Scott Peterson/Getty Images


Fighting in Ukraine Is as Gritty As It Gets

Hollings, who wrote this article on what foreign fighters need to know about going to Ukraine, doesn't want to romanticize the idea of fighting in wars. But he notes that war is something that some people have an exceptional talent for.

"They develop a skill set, and they know they can make a difference," he says. "And then when things happen, they sort of feel an obligation to go and do so, because they know that the pool of people with this skill set, and this unique capability emotionally and mentally, isn't always that big."


For somebody who wants to fight for a righteous cause, Ukraine's underdog struggle against the Russians might be as compelling as it gets.

Though they're joining a foreign army, Hollings says that American fighters probably will be assigned to units with other English speakers — "Australians, Canadians, Brits" — with whom they can readily fit in.

"One of the first things that would happen when you arrive in Ukraine is that you'd be evaluated for the skillsets that you bring, like prior experience and training," Hollings says. "They're going to put you in a unit where they think your skillset could benefit. So chances are very good that you'd end up with other with other people that you could communicate with very well that have similar tactics to those that you used in the past. So that way, you can use that to the best of your ability."

These foreign fighters are going into battle without a lot of the advantages that U.S. forces typically have, such as extensive air support, advanced communications and other cutting-edge technology that normally gives them an advantage on the battlefield. Instead they'll be compelled to fight in under-equipped, low-tech guerilla insurgency of the sort that they've gone up against in the War on Terror.

"It's a very different type of combat," Hollings says. "That's not to say that U.S. infantry officers and enlisted [personnel] wouldn't do excellently in Ukraine, but it's just very different than what they're accustomed to."

Even so, Hollings explains, they've got a reverse-engineered knowledge base that could help.

"The same tactics effectively that U.S. servicemembers have been training to counter are now extremely effective tactics to leverage against the Russians, " Hollings says. "In a weird way, U.S. service members, especially those who've deployed to combat zones over the past 20 years, kind of got a crash course in this type of warfare. And they're probably more what I would call subject matter experts to a certain extent and how to leverage, you know, fewer resources against a larger opponent."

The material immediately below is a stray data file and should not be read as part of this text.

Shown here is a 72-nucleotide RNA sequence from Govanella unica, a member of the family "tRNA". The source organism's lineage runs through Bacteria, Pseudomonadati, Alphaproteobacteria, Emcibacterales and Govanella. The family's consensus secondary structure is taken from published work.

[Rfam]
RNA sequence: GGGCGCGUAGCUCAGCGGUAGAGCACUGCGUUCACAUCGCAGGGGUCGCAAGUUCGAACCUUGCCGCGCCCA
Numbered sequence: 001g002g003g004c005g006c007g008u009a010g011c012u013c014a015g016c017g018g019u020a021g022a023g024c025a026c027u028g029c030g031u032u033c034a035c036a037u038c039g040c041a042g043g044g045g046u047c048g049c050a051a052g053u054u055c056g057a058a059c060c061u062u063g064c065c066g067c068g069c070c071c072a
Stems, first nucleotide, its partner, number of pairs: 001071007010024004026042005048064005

That's particularly true of U.S. special operations veterans. The Army's Green Berets, for example, are experienced at going into countries and training Indigenous forces to engage in irregular warfare. "All special operations units are trained on how to fight in austere environments with very little support, " Hollings says. "And that's what Ukraine's looking at."

While U.S. government is advising Americans not to go to Ukraine, it's unlikely that volunteers who do it anyway will face any legal consequences back home, according to Malet.

"The Neutrality Act is rarely enforced, and it would not be here because Ukraine is a friendly country, " Malet says. However, Americans could lose their citizenship if they accept a commission as an officer or noncommissioned officer in the Ukrainian military, or if they state an intention to renounce their U.S. citizenship. Additionally, Malet says that an American fighting in a foreign conflict could get into legal trouble by providing support to some group that the U.S. has designated as a foreign terrorist organization — though none appear to be on the Ukrainian side.

The Putin regime has sought to deter foreign fighters from joining the Ukrainian side, warning that if captured, they won't be treated as lawful combatants entitled to the protections normally afforded to prisoners of war, according to the Jerusalem Post.

Russian forces also staged a rocket attack against a military base in western Ukraine that Hollings says was a training facility for foreign fighters. That all suggests that the Russians view Ukraine's foreign legion as a force to be reckoned with. The Russians reportedly are trying to recruit their own foreign fighters from Syria, though so far, there haven't been an indications in media coverage that they're having success.

Ukrainian servicemen evacuate an elderly woman on a stretcher from the city of Irpin. Russian forces continue to attack civilians and civilian areas across Ukraine.
ARIS MESSINIS/AFP via Getty Images